How to write a great speech: ORIGINALITY

My previous blog piece focused on relevance.

But although being relevant will help you convince your audience to listen for a while, it isn’t enough on its own to hook them in.   And so once you have decided what your key message is going to be, you need to wrap it in an original way.

Don’t worry.  This doesn’t mean you need to wear a bizarre costume, Morris dance  or sing.  But whatever the event at which you are speaking, you need to convince your audience that they are going to learn something new from you.  And the best way to do that is to communicate a little differently.

There’s obviously a catch here.  If I give you an original idea then it will immediately cease to be original.  But I can give three examples of people who have managed to present relevant ideas in ways that have really made an impact on the audiences concerned.

Like the energy consultant who flew off to a meeting in Cape Town last April and linked the various elements of a new technology his firm had launched to the preparations for the Royal Wedding.  This enabled the less technical members of the audience to enjoy the speech and understand his role.  He was congratulated the following day on being the most impressive speaker at that year’s conference.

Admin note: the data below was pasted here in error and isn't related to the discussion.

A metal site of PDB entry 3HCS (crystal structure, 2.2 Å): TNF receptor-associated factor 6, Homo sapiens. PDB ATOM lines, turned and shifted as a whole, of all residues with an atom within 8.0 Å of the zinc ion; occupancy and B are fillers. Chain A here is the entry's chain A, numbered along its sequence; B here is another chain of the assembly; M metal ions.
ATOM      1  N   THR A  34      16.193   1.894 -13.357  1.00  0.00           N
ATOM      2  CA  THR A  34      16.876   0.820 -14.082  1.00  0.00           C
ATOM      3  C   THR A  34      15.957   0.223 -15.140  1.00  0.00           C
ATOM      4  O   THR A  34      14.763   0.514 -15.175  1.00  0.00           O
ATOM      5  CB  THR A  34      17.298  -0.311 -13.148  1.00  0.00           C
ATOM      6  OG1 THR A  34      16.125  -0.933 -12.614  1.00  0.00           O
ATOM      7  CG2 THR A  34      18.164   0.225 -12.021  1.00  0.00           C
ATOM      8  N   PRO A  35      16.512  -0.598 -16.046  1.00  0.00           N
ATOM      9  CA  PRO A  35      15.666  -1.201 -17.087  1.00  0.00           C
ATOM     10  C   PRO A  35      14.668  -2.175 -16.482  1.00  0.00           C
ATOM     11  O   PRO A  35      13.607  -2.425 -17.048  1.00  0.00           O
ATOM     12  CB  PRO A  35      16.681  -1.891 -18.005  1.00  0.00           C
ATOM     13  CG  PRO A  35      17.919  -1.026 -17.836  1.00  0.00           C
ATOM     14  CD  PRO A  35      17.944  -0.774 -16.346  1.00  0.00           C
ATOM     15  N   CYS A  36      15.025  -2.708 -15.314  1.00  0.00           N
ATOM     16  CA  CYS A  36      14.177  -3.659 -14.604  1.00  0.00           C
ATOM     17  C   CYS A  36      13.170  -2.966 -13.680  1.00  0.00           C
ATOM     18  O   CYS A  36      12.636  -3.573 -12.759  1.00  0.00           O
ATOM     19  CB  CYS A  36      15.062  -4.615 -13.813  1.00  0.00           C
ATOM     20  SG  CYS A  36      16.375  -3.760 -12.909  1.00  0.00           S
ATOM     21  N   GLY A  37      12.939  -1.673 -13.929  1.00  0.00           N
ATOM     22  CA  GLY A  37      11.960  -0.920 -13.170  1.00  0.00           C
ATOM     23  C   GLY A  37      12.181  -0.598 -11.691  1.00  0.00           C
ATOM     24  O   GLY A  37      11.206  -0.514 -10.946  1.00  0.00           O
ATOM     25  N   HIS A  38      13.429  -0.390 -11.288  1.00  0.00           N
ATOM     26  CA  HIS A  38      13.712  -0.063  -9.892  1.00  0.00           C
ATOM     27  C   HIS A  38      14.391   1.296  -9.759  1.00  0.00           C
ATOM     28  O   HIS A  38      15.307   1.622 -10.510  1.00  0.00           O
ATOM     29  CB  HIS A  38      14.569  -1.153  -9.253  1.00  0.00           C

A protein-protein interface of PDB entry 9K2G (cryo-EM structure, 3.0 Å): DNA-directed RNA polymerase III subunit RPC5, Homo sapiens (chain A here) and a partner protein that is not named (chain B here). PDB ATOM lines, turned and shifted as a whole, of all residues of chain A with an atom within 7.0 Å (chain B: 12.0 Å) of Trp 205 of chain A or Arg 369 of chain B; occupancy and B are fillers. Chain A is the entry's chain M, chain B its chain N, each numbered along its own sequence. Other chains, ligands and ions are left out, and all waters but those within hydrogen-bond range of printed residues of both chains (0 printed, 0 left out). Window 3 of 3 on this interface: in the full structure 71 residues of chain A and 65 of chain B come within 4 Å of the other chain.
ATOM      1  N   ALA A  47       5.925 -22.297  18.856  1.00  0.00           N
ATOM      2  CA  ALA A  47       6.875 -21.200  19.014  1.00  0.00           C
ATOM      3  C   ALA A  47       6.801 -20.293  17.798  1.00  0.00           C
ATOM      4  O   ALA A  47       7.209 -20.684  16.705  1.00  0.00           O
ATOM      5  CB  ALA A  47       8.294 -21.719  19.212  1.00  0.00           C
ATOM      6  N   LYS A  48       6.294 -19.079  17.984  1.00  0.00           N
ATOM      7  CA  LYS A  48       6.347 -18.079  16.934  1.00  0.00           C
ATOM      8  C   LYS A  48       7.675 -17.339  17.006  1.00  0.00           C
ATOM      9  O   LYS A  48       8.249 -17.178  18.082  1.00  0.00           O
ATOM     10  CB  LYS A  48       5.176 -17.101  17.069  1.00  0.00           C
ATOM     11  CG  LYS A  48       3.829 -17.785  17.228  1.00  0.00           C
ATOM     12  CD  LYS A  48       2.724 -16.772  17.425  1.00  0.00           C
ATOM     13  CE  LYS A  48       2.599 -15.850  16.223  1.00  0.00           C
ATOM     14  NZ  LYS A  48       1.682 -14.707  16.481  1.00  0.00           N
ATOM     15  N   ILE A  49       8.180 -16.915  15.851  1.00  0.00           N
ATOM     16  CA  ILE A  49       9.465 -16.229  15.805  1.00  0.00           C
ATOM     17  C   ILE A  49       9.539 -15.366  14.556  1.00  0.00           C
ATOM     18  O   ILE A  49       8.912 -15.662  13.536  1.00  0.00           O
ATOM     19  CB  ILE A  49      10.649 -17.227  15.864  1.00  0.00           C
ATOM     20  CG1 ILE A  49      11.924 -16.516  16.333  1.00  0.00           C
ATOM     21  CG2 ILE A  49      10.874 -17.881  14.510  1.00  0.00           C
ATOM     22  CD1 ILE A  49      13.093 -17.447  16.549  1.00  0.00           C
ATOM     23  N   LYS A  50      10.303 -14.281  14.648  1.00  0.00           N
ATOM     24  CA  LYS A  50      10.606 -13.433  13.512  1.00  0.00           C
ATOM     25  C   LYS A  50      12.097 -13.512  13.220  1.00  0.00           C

Then there’s the example of the accountant given fifteen minutes to speak on the difference between tax evasion and avoidance.  This is obviously a technical issues with major consequences.  Avoidance leaves more money sitting in your personal account.  Evasion gains you a stretch behind bars.  And so she started by telling a story about life in Ford Open prison.  Her audience were captivated.  And their interest grew when she explained that was exactly what they could be facing if they failed to listen to some of the finer details that were to follow.

Finally, there was a father-of-the-bride at a wedding.  His speech was relevant enough, but it just lacked a little bite.  Until he mentioned that his daughter had spent the first twenty years of her life obsessed with the musical Grease.  As a result, he wove together the key stories and characters from her life using song titles and lyrics sung by John Travolta and Olivia Newton John.  The following week he and his wife started receiving thank you letters for the wedding.  And the vast majority referred to his speech as being the best they had ever heard.

These examples are obviously pretty random.  There is, sadly, no formula for originality.  It disappears the minute you try to adhere to a template.  And that’s why every speech we write at Great Speech Writing begins on a blank piece of paper.

But if you can combine a relevant approach with an original way of communicating the message then you are on well on track.